Emran was under the impression that both were buried in Delhi. It is sad to note that Mir’s mazar was destroyed when a city railway station was built over it. Momin Khan Momin Emran quoted with ease, especially the lines “Tum mere pas hote ho goya / jab koi doosra nahin hota”. Strange as it might seem, Momin predicted his own death in verse, saying that he would fall and break his limbs and die in agony. This is what happened in 1851 and people like Emran visited his grave to see their future in visions. Mirza Ghalib’s tomb in Nizamuddin draws budding poets who get their kalaam (poetry) blessed by keeping it on his grave.
Hasrat Mohani (1875-1951) who moved from Ballimaran during the freedom struggle to the mosque opposite Parliament House, before becoming an M.P., was a great lover of the female form (particularly wind–blown tresses). But he left Delhi to die in Mohaan, at Unnao. His ghazal “Chupke Chupke”, immortalised by Ghulam Ali, gives an idea of his mindset, which fascinated Emran. Ustad Daagh Dehlvi died in Hyderabad in 1905 and his pupil, Muztar, lamented “Ek Daagh tha so woh bhi tau Muztar guzar gaya / Baqi raha hai kaun ab Hindostan mein”.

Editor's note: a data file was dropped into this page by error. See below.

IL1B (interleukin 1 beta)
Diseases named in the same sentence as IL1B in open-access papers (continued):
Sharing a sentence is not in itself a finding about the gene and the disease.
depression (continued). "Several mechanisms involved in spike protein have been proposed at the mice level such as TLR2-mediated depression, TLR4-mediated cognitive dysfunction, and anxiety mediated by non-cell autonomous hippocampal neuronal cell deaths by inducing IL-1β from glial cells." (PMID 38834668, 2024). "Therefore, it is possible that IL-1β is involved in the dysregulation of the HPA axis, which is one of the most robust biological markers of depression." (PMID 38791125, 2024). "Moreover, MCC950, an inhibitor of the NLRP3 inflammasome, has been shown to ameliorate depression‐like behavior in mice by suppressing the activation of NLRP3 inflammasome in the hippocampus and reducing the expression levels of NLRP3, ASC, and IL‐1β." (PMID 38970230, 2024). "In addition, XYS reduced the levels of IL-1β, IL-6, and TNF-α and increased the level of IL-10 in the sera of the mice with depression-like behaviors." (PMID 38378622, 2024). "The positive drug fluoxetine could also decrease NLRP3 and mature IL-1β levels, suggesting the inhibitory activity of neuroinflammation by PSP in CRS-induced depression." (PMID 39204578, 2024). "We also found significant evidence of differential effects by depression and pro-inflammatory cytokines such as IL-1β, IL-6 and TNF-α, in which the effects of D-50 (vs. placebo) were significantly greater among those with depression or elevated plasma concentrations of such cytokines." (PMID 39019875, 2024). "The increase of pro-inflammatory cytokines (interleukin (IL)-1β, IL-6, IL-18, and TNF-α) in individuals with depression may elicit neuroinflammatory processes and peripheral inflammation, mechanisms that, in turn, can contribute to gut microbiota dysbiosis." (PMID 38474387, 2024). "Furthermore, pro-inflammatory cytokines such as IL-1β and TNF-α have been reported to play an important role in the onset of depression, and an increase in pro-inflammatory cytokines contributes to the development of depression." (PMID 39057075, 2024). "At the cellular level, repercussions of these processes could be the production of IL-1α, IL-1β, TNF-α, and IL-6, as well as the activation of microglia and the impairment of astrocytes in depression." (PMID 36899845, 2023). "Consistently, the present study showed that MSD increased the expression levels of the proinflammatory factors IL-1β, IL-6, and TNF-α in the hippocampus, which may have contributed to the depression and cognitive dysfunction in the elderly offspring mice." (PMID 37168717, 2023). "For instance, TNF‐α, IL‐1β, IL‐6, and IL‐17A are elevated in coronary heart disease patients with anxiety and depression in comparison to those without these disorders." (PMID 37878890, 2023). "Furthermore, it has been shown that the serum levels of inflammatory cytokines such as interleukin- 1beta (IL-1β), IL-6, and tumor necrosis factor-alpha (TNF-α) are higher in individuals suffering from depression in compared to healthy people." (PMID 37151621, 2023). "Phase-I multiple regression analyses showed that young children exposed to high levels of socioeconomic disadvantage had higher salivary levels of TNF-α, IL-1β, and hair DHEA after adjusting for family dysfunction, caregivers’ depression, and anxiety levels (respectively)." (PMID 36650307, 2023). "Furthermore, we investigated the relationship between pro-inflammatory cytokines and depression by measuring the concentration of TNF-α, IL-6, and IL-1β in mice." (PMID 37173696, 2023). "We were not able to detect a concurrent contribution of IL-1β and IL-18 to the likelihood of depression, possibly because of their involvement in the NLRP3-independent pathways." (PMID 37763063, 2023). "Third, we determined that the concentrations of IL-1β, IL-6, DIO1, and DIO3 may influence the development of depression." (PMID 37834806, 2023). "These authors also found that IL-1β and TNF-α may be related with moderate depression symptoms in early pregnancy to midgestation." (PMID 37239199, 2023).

Emran’s claim to have known Benjamin Montrose Muztar is unbelievable since the poet died long ago in Allahabad. He did visit Hali’s grave in Panipat for sure, though his story of Mohammad Husain Azad’s spying mission on behalf of the Punjab Intelligence Department in British times to Bokhara and Khiv was embellished with a lot of gossip. Azad did not die in Delhi like his idol Zauq, whose mazar Emran visited before Partition, after which it was demolished and a latrine built over it. But now a memorial to Bahadur Shah Zafar’s ustad has been erected on the spot in Paharganj. Emran couldn’t have known about it as he died earlier. One misses him as he first introduced this scribe to Delhi’s poetic heritage.